LONDON, Oct 26 (Reuters) - Emerging stocks and many currencies fell on Thursday after a sell-off in South African assets over the mid-term budget compounded the prospect of higher borrowing costs and ahead of a key European Central Bank meeting.
South Africa’s local and external government bonds as well as the rand took another tumble after Finance Minister Malusi Gigaba painted a bleak outlook for the continent’s most industrialised economy in Wednesday’s mid-term budget speech.
The rand traded around 1 percent weaker against the dollar following a 2 percent fall in the previous session with the currency on track for the biggest weekly fall since the surprise sacking of then-finance minister Pravin Gordhan in March.
“Yesterday’s poor budget data outlook, leading to almost 60 percent debt-to-GDP by 2020 is just a reality check for the years-long policy that has placed South Africa on a worse fiscal footing without any change for a population facing the worst income inequality/youth unemployment mix in the world,” Simon Quijano-Evans, emerging markets strategist at Legal & General Investment Management, wrote in a note to clients.
Assets in some large emerging markets such as South Africa and Turkey - both seen as vulnerable to U.S. interest rate rises due to current account deficits - had already come under pressure from the prospect of higher borrowing costs as 10-year Treasury yields rose to a seven month high earlier in the week.
Turkey’s lira weakened 0.2 percent in its fifth straight session of losses as investors awaited a rate setting meeting by the central bank. Policy makers are expected to keep key rates on hold.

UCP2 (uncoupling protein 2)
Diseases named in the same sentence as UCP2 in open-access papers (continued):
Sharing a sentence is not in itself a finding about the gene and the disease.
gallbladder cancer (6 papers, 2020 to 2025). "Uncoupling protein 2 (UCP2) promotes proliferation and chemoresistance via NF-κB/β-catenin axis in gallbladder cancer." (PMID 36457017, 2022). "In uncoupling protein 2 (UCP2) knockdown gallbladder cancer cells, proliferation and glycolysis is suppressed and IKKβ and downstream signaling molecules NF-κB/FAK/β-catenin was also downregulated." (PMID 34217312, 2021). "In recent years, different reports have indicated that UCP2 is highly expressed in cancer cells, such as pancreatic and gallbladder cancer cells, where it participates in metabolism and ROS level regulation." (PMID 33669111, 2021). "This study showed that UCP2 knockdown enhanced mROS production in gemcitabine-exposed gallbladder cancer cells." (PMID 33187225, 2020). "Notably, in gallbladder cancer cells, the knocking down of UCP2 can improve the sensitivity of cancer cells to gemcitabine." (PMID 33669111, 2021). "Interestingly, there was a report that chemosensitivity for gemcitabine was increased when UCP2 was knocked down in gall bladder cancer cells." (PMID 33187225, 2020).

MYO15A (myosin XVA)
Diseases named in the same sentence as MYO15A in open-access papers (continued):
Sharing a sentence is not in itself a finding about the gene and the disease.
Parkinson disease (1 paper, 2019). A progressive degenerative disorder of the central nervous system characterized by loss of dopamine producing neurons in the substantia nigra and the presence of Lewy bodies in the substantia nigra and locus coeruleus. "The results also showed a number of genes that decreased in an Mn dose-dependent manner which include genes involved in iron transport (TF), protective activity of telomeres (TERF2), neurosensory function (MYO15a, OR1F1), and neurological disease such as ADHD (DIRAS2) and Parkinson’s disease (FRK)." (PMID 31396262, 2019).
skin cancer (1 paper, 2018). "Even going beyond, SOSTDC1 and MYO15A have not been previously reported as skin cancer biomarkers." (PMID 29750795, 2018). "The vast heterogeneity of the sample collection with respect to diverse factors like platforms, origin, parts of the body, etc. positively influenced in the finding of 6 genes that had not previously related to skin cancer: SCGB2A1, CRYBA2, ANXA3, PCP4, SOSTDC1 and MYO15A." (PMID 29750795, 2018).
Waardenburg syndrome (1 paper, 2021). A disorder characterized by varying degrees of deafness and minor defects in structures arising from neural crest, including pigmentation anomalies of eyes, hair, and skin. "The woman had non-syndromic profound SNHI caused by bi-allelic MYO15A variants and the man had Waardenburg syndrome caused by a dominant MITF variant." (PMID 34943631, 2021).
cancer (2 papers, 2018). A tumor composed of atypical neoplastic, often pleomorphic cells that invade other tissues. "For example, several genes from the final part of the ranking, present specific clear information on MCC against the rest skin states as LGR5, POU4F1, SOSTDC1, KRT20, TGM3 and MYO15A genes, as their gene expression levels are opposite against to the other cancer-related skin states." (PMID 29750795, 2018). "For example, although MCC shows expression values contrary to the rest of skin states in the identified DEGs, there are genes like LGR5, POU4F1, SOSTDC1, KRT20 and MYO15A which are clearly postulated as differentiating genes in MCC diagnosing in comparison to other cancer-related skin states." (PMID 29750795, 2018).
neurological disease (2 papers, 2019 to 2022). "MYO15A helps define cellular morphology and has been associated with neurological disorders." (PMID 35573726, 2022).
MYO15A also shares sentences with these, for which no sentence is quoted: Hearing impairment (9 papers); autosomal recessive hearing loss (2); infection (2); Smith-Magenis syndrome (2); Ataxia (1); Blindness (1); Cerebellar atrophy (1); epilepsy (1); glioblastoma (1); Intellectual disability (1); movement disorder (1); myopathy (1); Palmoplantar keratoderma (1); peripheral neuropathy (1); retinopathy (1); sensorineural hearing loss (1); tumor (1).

However, the South Korean won rose to an eight-week high on bets that the central bank will raise interest rates soon after robust third-quarter economic growth, showing the economy grew at its fastest pace in seven years as geopolitical strains did not dent trade.
Central and Eastern European currencies EURCZK=> lost ground against a stronger euro ahead of the ECB meeting where it is all but certain to cut back on its bond-buying stimulus programme, its biggest step yet in unwinding years of loose monetary policy.
Late on Wednesday Brazil’s central bank cut the benchmark rate by 75 bps, slowing the pace of monetary easing but signalling it remained likely to cut interest rates to a record low next month.
Emerging stock markets lost ground, with the MSCI benchmark falling 0.3 percent to the lowest in two weeks following an overnight pull back in Wall Street.
Stocks in Russia and Turkey fell, while South Korea’s main index closed nearly half a percent lower with investors taking profits after it hit successive record highs for four straight sessions.
For CENTRAL EUROPE market report, see
For TURKISH market report, see
For RUSSIAN market report, see) (Reporting by Karin Strohecker; Editing by Robin Pomeroy)